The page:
Batley is famous for many things but perhaps two stand out more than most.
Firstly, if popular myth is to be believed, it was the birthplace of ‘shoddy’, the material which was used to make uniforms during the two world wars.
One story has it that this came about quite by chance, as things often do. It seems that, in the run up to the First World War, an Army general was visiting one of the town’s textile mills and examining their methods of production.
When he stopped and asked about a rough looking type of cloth, he was told by the foreman not to be bother with it, because it was just ‘shoddy’.
The General, however, had other ideas and the material, which had previously been deemed of little worth, became the focal point for the British Army uniform.
The second biggest thing Batley is famous for is Batley Variety Club, which later changed its name to the Frontier.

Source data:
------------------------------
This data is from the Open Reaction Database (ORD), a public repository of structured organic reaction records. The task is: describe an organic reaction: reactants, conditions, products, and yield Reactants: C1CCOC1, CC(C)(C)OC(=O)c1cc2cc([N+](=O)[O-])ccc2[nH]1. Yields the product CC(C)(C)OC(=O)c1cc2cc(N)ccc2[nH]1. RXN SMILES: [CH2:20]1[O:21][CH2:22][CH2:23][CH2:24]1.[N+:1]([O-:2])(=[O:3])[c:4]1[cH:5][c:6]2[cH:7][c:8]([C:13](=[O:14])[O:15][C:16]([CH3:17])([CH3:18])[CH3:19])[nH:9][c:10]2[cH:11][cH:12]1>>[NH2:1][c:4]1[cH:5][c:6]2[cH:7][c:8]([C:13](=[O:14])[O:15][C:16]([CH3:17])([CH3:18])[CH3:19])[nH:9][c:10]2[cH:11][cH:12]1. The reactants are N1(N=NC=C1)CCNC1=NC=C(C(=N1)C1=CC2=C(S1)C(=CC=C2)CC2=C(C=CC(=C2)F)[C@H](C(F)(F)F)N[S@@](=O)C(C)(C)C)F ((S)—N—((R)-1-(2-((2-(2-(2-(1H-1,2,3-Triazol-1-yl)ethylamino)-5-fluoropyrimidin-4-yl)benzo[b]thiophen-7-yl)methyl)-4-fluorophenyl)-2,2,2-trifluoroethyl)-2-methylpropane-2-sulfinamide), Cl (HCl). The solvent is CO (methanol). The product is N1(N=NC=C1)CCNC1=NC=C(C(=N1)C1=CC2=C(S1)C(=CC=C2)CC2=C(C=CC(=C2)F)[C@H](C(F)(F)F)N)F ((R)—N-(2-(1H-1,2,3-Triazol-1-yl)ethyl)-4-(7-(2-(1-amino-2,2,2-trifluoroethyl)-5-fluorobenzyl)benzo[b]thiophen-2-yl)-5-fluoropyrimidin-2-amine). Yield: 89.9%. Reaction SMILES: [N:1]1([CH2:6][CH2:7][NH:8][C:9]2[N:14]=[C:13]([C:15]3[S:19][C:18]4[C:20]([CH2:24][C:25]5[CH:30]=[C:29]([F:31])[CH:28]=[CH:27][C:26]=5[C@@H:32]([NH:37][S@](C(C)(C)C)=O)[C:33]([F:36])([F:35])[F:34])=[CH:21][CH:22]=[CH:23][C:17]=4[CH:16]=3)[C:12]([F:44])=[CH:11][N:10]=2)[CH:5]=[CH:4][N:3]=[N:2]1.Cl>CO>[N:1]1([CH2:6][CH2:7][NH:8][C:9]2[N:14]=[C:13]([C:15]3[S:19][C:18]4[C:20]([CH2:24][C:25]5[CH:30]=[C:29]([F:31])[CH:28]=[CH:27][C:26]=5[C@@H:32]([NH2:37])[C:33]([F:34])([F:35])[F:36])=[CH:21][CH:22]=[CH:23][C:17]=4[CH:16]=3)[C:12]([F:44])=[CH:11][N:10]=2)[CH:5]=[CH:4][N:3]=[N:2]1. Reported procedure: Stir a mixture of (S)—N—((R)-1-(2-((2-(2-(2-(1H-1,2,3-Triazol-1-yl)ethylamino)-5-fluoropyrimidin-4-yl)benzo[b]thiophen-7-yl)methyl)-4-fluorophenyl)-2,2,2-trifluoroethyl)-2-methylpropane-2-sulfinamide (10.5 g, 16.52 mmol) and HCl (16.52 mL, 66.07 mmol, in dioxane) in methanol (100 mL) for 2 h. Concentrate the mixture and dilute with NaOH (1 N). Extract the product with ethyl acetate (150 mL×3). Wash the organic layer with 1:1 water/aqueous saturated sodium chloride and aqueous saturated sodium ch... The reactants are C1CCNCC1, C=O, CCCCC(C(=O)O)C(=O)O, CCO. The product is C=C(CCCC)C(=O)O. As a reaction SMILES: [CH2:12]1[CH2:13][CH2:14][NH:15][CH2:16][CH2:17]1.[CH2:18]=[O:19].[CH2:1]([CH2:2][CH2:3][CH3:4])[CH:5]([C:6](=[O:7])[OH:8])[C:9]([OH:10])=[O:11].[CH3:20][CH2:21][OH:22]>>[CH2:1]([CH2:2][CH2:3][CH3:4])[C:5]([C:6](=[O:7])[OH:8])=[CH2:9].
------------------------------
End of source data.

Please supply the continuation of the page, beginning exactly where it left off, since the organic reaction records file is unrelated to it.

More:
It was founded by Jimmy Corrigan, pictured, who really pioneered the variety club, bringing top-line acts, such as Shirley Bassey, Roy Orbison and Tom Jones to the previously little-known textile town.
Our second pictures was taken in Woodkirk on October 26, 1979.
It shows two young Batley cub scouts eating a meal next to a post box. It was all part of the National Cub Campaign to find the oddest place in which to eat.
Pictured on top of the box is Andrew Harkin, aged 10, of Craig Close, Batley, while inside is Jon Smithson, also aged 10, of Timothy Lane, Batley.
Both were members of the 9th Batley (St Thomas’s) Cub Scout pack.
George Corner serves up the meal. The event took place in George’s garden at Heybeck Lane, Woodkirk, Leeds.